Authors: Jonathan Grudin
Posted: Fri, March 14, 2014 - 10:09:08
Theory weary, theory leery,
why can't I be theory cheery?
I often try out little bits
wheresoever they might fit.
(Affordances are very pliable,
though what they add is quite deniable.)
The sages call this bricolage,
the promiscuous prefer menage...
A savage, I, my mind's pragmatic
I'll keep what's good, discard dogmatic…
—Thomas Erickson, November 2000
"Theory Theory: A Designers View" (sixty-line poem)
Appeals to theory are more common in some fields than others. CHI has them. CSCW has more and UIST has few. I’m writing on the plane back from CSCW 2014, where we saw many hypotheses confirmed and much theory supported. In one session I was even accused of committing theory myself, undermining my self-image of being data-driven and incapable of theorizing on the rare occasions that I might like to.
One author presented a paper informed by Homophily Theory. He reported that it might also, or instead, be informed by Social Identity Theory. After reading up on both, he couldn’t tell them apart. So he settled on Homophily Theory, which he explained meant “birds of a feather flock together.” It was on the slide.
When I was growing up expecting to become a theoretical physicist, “birds of a feather flock together” was not considered a theory; it was a proverb, like “opposites attract.” I collected proverbs that contradicted each other, enabling me to speak knowingly in any situation. Today, “opposites attract” could be called Heterophily Theory, or perhaps Social Identity-Crisis Theory.
In the CSCW 2014 proceedings are venerable entries, such as Actor-Network Theory and Activity Theory. The former was recharacterized as an “ontology” by a founder; the latter evolved and is considered an “approach” by some advocates, but we don’t get into them deeply enough for this to matter. Grounded Theory is popular. Grounded Theory covers a few methodologies, some of which enable a researcher to postpone claiming to have a theory for as long as possible, ideally forever. But some papers now include an “Implications for Theory” section; as with “Implications for Design” in days of old, some reviewers get grumpy when a paper doesn’t have such a section. With CSCW acceptance rates again down to around 25%, despite a revision cycle, authors can’t afford to have grumpy reviewers.
CSCW citations also include broad theories, such as Anthropological Theory, Communication Theory, Critical Theory, Fieldwork for Design Theory, Game Theory, Group Dynamics Theory, Organizational Science Theory, Personality Theory, Rhetorical Theory, Social Theory, Sociology of Education Theory, and Statistical Mechanics Theory. (These are all in the proceedings.) Theory of Craft is likely broad (I didn’t look into it), but Theory of the Avatar sounds specific (didn’t check it out either).
The Homophily/Social Identity team did not get into Common Identity Theory or Common Bond Theory, but other authors did. I could explain the differences, but I don’t have enough proverbs to characterize them succinctly. With enough time one could sort out Labor Theory of Value, Subjective Theory of Value, Induced Value Theory, and (Schwartz’s) Value Theory. All are in CSCW 2014, though not always explained in depth. So are Resource Exchange Theory, Social Exchange Theory, Socialization Theory, Group Socialization Theory, Theory of Normative Social Behavior, and Focus Theory of Normative Conduct.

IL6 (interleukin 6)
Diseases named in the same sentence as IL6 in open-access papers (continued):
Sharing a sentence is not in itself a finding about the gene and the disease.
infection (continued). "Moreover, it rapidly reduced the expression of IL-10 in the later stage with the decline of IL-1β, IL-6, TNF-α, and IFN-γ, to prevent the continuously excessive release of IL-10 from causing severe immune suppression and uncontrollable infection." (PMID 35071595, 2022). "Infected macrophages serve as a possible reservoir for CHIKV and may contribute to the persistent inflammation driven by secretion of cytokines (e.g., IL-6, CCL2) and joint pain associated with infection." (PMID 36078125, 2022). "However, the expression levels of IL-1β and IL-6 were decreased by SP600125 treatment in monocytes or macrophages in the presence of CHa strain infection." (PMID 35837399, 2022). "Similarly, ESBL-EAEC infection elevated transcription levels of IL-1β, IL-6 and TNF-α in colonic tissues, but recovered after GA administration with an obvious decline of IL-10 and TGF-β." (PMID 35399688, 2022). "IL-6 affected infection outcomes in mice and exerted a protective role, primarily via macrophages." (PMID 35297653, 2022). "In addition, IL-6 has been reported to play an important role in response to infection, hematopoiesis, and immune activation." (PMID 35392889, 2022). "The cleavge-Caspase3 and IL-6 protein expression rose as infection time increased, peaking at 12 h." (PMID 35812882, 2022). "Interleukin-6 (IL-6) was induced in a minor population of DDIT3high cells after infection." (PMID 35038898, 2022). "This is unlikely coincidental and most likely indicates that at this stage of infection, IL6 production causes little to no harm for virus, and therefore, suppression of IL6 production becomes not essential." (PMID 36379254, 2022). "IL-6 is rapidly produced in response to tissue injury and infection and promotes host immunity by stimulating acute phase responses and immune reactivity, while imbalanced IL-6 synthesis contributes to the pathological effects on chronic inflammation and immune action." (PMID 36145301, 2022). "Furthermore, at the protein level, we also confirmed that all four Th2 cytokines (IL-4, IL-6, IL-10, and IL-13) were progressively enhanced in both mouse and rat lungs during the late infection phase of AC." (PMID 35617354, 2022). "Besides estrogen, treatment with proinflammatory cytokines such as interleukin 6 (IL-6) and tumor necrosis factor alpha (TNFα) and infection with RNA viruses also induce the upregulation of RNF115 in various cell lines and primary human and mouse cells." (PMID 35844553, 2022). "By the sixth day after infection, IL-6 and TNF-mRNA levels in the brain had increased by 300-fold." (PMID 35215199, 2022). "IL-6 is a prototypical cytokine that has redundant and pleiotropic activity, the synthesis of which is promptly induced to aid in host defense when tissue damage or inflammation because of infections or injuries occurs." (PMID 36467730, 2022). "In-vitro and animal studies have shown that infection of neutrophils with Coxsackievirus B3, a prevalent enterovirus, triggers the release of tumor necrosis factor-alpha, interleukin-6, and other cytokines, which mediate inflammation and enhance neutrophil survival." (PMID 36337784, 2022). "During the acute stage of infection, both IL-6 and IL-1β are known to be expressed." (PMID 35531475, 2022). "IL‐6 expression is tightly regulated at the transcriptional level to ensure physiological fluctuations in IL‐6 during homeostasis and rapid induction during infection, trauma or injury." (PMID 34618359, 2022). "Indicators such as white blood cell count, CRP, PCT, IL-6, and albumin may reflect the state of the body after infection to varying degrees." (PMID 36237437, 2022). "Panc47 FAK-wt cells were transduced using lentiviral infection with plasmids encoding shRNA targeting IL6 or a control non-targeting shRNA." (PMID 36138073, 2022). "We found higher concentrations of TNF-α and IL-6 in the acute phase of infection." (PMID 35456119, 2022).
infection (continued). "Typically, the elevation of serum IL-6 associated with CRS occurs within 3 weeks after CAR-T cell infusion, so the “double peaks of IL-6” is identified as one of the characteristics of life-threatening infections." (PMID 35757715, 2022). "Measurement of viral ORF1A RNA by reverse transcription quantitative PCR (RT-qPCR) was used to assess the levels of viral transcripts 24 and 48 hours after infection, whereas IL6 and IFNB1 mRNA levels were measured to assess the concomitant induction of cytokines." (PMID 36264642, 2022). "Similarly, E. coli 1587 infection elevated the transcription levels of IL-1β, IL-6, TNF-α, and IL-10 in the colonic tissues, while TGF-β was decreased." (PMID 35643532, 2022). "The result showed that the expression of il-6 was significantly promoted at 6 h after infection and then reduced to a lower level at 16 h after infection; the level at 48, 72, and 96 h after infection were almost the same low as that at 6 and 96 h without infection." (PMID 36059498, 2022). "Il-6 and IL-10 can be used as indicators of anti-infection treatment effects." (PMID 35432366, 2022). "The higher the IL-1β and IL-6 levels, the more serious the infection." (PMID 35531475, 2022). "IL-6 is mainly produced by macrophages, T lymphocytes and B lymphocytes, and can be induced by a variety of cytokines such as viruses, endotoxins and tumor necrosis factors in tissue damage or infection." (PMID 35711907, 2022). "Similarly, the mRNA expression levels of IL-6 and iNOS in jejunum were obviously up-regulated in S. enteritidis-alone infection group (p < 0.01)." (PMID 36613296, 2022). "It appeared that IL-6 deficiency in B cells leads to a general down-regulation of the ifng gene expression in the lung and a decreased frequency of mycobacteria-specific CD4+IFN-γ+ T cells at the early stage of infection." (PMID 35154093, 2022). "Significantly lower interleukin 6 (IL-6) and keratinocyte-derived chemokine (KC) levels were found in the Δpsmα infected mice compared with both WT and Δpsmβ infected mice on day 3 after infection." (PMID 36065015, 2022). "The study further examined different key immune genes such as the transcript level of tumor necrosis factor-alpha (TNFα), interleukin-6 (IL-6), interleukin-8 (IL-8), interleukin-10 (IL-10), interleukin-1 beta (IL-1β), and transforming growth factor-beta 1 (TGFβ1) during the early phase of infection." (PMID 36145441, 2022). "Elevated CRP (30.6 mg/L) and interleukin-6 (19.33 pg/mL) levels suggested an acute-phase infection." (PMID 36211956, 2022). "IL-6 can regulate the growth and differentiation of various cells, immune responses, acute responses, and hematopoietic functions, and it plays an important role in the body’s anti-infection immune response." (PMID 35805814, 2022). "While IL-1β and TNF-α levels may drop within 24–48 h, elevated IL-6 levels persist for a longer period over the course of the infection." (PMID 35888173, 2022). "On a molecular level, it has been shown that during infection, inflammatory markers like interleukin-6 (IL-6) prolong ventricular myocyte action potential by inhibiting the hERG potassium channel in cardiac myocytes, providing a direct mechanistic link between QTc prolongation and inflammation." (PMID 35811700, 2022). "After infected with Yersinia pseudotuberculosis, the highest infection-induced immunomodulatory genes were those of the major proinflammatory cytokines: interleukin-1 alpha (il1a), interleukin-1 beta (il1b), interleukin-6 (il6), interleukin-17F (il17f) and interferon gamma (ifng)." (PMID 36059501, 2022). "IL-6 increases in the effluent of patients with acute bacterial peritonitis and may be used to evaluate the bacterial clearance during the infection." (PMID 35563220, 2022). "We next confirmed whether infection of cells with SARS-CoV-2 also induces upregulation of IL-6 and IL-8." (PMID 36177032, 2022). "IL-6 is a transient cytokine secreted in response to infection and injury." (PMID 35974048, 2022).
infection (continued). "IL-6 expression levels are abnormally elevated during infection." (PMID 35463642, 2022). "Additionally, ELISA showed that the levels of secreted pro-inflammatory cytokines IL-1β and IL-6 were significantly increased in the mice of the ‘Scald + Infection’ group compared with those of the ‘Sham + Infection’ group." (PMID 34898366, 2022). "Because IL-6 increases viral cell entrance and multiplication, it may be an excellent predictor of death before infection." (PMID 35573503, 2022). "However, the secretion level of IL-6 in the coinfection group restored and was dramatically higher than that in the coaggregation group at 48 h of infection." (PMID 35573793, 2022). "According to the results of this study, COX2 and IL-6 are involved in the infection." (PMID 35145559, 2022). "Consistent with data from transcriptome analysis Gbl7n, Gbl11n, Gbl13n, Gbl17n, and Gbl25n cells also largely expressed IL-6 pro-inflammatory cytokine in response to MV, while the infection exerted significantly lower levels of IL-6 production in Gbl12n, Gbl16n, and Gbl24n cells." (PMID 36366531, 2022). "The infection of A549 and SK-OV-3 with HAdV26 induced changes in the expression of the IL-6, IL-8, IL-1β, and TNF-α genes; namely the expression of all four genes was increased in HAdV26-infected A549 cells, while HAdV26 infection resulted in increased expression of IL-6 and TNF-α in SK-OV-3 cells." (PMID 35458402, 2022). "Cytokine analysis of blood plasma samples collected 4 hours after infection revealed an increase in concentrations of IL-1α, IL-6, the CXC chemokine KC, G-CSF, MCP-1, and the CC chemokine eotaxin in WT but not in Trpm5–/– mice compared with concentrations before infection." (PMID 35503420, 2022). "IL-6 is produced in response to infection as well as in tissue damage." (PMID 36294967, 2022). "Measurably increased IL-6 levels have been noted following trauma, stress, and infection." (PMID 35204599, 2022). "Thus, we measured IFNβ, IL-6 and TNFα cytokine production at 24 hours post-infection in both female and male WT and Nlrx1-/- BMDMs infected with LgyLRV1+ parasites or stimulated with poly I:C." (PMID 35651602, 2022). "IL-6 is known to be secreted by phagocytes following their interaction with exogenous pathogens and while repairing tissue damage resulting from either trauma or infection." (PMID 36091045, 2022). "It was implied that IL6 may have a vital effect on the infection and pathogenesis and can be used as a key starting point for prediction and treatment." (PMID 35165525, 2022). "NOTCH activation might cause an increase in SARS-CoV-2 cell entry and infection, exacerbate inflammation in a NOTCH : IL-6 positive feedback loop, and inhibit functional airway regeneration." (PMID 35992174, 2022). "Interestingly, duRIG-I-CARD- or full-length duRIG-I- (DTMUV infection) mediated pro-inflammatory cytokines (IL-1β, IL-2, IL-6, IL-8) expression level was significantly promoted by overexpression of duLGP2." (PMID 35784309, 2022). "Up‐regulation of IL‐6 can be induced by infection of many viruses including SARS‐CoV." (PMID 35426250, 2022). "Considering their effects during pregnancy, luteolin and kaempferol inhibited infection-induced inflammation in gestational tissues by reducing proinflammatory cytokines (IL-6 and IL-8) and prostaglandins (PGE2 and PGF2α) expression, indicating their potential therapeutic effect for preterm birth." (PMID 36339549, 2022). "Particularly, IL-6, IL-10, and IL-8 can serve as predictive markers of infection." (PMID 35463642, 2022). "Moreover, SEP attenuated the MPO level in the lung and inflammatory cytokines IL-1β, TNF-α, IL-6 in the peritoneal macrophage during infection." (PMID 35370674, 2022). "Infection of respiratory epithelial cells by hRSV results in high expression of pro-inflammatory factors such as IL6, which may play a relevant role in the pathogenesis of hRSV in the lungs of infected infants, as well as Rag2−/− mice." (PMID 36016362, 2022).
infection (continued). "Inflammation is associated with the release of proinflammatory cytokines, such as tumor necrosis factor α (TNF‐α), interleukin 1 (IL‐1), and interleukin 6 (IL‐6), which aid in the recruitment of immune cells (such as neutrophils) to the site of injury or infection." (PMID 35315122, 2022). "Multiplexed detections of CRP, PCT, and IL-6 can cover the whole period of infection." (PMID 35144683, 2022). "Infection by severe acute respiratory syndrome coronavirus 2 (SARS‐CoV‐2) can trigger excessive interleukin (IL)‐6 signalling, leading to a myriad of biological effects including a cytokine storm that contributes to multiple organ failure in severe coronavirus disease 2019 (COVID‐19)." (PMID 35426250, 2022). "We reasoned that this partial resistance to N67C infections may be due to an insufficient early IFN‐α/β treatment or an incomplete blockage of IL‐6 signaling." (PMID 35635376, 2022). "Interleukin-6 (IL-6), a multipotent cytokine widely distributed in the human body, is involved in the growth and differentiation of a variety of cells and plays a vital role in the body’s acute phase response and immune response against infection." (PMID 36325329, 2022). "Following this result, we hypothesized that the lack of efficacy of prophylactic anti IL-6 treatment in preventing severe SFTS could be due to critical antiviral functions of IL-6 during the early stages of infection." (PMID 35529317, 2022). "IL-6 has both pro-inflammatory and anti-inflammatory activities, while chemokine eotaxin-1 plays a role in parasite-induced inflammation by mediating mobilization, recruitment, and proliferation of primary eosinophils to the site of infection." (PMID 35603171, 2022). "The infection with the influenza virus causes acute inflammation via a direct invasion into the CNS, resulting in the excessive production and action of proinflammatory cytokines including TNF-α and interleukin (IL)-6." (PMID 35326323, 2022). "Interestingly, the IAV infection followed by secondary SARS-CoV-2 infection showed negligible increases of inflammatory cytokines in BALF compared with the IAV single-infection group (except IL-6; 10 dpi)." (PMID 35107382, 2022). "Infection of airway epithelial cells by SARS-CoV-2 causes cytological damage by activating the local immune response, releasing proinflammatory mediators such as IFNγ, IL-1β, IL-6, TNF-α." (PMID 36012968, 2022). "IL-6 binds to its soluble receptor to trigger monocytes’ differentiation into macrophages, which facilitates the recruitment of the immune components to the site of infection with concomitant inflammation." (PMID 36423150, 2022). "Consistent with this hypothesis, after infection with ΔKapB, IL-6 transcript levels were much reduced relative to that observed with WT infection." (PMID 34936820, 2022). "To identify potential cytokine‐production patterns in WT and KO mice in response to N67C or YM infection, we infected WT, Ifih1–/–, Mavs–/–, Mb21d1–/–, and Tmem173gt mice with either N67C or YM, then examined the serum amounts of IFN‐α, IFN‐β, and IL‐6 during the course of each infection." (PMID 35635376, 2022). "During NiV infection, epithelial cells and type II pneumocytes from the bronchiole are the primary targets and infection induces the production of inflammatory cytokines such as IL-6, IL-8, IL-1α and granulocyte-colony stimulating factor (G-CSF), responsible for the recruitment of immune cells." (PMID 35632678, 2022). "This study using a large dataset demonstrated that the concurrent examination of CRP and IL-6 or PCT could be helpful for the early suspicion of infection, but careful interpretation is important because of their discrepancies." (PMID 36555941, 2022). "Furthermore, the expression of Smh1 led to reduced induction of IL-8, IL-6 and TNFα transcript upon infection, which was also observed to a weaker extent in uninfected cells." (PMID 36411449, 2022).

We also find models—Norm Activation Model, Urban Gravity Model (don’t ask), Model of Personal Computer Utilization, and Technology Acceptance Model. The latter has a convenient acronym, TAM, giving it an advantage over the related Adoption Theory, Diffusion of Innovations Theory, and Model of Personal Computer Utilization: an Adoption Theory acronym would risk confusion with Activity Theory and Anthropological Theory, and who wants to be called DIT or MPCU? Actor-Network Theory has a pretty cool acronym, as does Organizational Accident Theory—both acronyms are used.
Although they don’t have theory in their names, Distributed Cognition (DCog) and Situated Action are popular. Alonso Vera and Herb Simon described Situated Action as a “congeries of theoretical views.” Perhaps in our field anything with theory in its name isn’t really a theory.
Remix Theory and Deliberative Democratic Theory sound intriguing. They piqued my interest more than Communication Privacy Management Theory or Uses and Gratifications Theory. The latter two might encompass threads of my work, so perhaps I should be uneasy about overlooking them.
The beat goes on: Document Theory, Equity Theory, Theory of Planned Behavior (TPB). CSCW apparently never met a theory it didn’t cite. There is also citation of the enigmatically named CTheory journal. What does the C stand for? Culture? Code? Confusion?
Graduate students, if your committee insists that you find another theory out there to import and make your own, find an unclaimed proverb, give it an impressive name, and they’ll be happy. Practitioners, what are you waiting for, come to our conferences for clarity and enlightenment!
Postscript: This good-natured tease has a subtext. Researchers who start with hypotheses drawn from authoritative-sounding “theory” can be susceptible to confirmation bias or miss more interesting aspects of the phenomena they study. Researchers who find insightful patterns in solid descriptive observations may suffer when they are pressured to conform to an existing “theory” or invent a new one.
Thanks to Scott Klemmer for initiating this discussion, and to John King and Tom Erickson for comments.
Posted in: on Fri, March 14, 2014 - 10:09:08